On Wednesday, September 15, New Jersey Governor Phil Murphy shut down a last-minute effort to hold an emergency October bear hunt. “There will be no bear hunt this year, period,” he told reporters on Wednesday. “I can say that definitively.” Murphy was responding to an emergency order that was unanimously approved by the New Jersey Fish and Game Council to re-establish a black bear archery hunt this October.

Bear hunting has long been a volatile issue in the Garden State. Following three decades without a bear hunt, one bear season was held in 2003 before the Commissioner of the Department of Environmental Protection (DEP) halted the hunt in 2004. Since then, the black bear population has increased and expanded in range. Richard Northrup, a professor in the Rutgers Department of Ecology, Evolution, and Natural Resources, who is also a member of the Fish and Game Council, estimates the state’s current black bear population to be 3,100—which is double the 2018 estimate of 1,522 animals.

In 2020, bear hunting was held in nine of New Jersey’s 21 counties. Governor Murphy, however, has long touted a permanent end to black bear hunting in the Garden State—and closed all state lands to bear hunting in 2020. This action was upheld by the Supreme Court. The 2021 season was effectively killed when DEP Commissioner, Shawn M. LaTourette did not sign off on a new bear management plan. Murphy favors other methods of population control: “We are committed to nonlethal, humane but smart and safe means to control the bear population,” Murphy said.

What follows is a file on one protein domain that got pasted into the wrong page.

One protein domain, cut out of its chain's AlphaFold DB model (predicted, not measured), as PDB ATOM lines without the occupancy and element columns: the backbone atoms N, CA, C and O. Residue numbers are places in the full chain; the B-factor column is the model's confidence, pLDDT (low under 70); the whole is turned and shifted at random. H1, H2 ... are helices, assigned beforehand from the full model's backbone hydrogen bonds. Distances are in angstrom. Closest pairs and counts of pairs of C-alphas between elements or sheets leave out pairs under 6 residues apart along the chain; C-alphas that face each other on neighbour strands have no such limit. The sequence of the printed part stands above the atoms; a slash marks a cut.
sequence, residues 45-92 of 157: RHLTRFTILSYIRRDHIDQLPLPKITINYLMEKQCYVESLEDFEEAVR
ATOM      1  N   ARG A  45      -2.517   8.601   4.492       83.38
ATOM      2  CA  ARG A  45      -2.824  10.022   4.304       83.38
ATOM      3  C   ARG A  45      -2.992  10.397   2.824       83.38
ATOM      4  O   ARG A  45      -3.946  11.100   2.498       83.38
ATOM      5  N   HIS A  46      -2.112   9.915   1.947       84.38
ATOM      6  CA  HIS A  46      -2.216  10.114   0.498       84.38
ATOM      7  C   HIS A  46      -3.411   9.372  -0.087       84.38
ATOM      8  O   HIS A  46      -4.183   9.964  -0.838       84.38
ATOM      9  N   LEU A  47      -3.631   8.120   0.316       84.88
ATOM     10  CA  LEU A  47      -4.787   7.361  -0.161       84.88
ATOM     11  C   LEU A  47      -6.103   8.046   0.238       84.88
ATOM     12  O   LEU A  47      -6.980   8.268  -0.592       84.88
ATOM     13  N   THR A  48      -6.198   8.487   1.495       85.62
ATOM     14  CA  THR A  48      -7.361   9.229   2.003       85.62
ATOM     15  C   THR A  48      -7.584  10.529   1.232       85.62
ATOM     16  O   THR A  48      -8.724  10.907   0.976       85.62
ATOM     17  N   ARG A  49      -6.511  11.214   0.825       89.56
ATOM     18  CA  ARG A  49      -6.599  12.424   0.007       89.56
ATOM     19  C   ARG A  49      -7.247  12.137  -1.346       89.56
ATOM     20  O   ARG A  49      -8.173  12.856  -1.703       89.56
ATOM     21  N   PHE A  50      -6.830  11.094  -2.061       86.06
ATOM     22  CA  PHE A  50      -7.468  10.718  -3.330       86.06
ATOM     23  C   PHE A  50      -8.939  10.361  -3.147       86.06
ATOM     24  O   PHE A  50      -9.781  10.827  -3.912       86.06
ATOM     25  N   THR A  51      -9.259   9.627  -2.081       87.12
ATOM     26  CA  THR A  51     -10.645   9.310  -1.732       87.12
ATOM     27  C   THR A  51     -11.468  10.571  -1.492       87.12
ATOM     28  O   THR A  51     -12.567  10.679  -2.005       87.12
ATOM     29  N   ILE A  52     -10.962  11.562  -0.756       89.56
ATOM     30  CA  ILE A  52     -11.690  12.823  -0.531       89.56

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Longtime Fish and Game Council member Phil Brodhecker disagrees with this approach. “There is no way to reduce the population short of a hunt,” he told NJ Advance Media, adding that Murphy is “in complete denial that there is an overpopulation of bears.”

Dave Golden, the director of the state’s Division of Fish and Wildlife, says that $1.5 million is budgeted for use in non-lethal bear management methods. If re-allocated to the Division of Fish and Wildlife’s budget as part of a management solution through hunting, that money could have been used to hire 11 new employees, expand police training for field response to incidents, research programs, and more.